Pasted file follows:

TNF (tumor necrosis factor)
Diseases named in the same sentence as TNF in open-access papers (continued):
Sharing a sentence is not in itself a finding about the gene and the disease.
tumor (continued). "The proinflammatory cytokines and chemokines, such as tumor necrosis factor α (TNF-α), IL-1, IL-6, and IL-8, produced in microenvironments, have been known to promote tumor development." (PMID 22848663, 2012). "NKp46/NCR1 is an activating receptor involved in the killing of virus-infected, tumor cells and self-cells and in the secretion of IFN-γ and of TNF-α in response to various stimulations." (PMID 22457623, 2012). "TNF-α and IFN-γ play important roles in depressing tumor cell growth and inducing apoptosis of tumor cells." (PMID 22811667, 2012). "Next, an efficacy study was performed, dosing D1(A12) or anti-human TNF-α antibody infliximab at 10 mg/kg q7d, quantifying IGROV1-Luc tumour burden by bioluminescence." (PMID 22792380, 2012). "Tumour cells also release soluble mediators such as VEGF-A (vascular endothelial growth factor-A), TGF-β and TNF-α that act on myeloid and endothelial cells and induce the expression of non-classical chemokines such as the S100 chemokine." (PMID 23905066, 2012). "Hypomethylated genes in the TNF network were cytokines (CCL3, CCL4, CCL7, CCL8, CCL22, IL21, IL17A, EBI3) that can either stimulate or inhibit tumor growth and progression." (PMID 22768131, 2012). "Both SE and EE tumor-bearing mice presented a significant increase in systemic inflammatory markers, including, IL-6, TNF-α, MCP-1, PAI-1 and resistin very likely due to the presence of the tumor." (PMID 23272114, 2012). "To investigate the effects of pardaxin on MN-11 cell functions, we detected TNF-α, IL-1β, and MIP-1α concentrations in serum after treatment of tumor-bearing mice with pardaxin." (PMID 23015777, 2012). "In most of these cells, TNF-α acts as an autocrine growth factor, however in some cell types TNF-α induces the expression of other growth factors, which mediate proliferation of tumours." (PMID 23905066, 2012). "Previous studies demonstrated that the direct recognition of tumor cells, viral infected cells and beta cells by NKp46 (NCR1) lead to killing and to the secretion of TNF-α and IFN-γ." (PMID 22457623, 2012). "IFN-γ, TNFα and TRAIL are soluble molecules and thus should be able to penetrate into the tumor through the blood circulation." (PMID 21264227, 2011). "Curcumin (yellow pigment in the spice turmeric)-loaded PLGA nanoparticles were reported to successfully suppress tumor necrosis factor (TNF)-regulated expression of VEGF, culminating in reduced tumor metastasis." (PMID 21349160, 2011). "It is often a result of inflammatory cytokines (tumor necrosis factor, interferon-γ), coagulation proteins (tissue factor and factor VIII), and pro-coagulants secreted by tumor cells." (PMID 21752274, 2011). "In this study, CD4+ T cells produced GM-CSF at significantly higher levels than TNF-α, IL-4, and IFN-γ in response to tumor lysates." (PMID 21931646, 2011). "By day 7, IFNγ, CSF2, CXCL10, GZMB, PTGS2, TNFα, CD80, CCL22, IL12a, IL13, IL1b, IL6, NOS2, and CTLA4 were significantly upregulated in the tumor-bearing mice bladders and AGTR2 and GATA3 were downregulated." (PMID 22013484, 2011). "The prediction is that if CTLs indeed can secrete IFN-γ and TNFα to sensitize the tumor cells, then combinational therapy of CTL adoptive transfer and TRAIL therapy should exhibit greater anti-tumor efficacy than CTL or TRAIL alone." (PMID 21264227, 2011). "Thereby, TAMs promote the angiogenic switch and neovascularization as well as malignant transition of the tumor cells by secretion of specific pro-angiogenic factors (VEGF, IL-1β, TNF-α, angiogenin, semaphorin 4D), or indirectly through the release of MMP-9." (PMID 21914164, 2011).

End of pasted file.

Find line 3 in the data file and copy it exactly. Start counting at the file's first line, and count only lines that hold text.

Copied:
Sharing a sentence is not in itself a finding about the gene and the disease.